Systematization of the vesical and uterovaginal efferences of the female inferior hypogastric plexus (pelvic): applications to pelvic surgery on women patients
- First Online:
- Cite this article as:
- Mauroy, B., Bizet, B., Bonnal, J.L. et al. Surg Radiol Anat (2007) 29: 209. doi:10.1007/s00276-007-0195-3
- 220 Downloads
To locate and describe the various efferences of the plexus in order to make it easier to avoid nerve lesions during pelvic surgery on women patients through a better anatomical knowledge of the inferior hypogastric plexus (IHP).
Materials and methods
We dissected 27 formalin embalmed female anatomical subjects, none of which bore any stigmata of subumbilical surgery. The dissection was always performed using the same technique: identification of the inferior hypogastric plexus, whose posterior superior angle follows on from the hypogastric nerve and whose top, which is anterior and inferior, is located exactly at the ureter’s point of entry into the base of the parametrium, underneath the posterior layer of the broad ligament.
The IHP is located at the level of the posterior floor of the pelvis, opposite to the sacral concavity. Its top, which is anterior inferior, is at the point of contact with the ureter at its entry into the posterior layer of the broad ligament. The uterovaginal, vesical and rectal efferences originate in the paracervix. Three efferent nerves branch, two of them from its top and the third from its inferior edge: (1) A vaginal nerve, medial to the ureter, follows the uterine artery and divides into two groups: anterior thin, heading for the vagina and the uterus; posterior, voluminous, heading in a superior rectal direction (=superior rectal nerve). (2) A vesical nerve, lateral to the ureter, divides into two groups, lateral and medial. (3) The inferior rectal nerve emerges from the inferior edge of the IHP, between the fourth sacral root and the ureter’s point of entry into the base of the parametrium.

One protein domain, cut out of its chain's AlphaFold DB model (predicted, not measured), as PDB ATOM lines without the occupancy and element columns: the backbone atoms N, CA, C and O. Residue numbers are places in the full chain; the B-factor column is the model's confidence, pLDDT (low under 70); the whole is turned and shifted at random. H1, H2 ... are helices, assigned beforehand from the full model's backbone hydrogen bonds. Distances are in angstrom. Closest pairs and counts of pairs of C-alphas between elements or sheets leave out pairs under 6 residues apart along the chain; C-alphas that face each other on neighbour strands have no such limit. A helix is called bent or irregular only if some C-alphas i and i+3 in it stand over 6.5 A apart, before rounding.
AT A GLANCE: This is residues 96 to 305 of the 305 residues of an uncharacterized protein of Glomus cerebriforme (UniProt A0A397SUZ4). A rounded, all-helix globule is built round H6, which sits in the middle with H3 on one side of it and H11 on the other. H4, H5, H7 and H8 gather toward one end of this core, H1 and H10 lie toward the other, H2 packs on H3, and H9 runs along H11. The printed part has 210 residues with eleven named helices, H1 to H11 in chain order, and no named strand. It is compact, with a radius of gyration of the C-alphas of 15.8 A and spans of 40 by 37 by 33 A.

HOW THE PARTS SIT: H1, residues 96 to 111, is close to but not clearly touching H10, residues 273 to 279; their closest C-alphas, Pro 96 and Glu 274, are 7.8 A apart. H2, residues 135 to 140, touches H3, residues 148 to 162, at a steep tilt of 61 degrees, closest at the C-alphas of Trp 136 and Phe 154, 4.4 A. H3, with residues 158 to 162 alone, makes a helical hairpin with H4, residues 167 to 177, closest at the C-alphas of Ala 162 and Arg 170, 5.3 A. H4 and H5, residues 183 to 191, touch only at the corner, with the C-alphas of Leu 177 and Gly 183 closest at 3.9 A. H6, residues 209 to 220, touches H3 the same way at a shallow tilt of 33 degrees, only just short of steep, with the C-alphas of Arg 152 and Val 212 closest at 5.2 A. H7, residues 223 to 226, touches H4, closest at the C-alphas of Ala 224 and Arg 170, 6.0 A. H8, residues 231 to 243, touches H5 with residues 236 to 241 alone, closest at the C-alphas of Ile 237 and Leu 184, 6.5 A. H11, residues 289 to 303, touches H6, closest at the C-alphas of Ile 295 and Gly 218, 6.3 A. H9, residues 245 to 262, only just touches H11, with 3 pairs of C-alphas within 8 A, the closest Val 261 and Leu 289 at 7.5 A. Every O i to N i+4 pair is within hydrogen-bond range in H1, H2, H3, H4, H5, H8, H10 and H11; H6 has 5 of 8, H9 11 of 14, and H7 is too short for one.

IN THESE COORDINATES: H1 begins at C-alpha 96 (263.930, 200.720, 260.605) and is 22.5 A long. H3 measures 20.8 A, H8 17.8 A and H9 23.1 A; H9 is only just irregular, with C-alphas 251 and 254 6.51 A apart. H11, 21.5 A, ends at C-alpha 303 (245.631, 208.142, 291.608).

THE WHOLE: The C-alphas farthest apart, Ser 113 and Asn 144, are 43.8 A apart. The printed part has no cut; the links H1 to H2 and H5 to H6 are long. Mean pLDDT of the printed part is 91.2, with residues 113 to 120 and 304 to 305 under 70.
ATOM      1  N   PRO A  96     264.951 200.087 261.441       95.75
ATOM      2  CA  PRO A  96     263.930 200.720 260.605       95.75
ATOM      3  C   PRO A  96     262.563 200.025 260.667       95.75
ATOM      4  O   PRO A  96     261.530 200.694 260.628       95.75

The ureter is the crucial point of reference for the IHP and its efferences and acts as a real guide for identifying the anterior inferior angle or top of the IHP, the origin of the vaginal nerve, the level of the ureterovesical junction and the division of the vesical nerve into its two medial and lateral branches. Dissecting underneath and inside the ureter and the uterine artery involves a risk of lesion of the vaginal nerve and its uterovaginal branches. Further forward, between the intersection and the ureterovesical junction, dissecting and/or coagulating under the ureter involves a risk of lesions to the vesical nerve, which are likely to explain the phenomena of denervation of the anterior floor encountered after certain hysterectomies and/or surgical treatments of vesicoureteral reflux.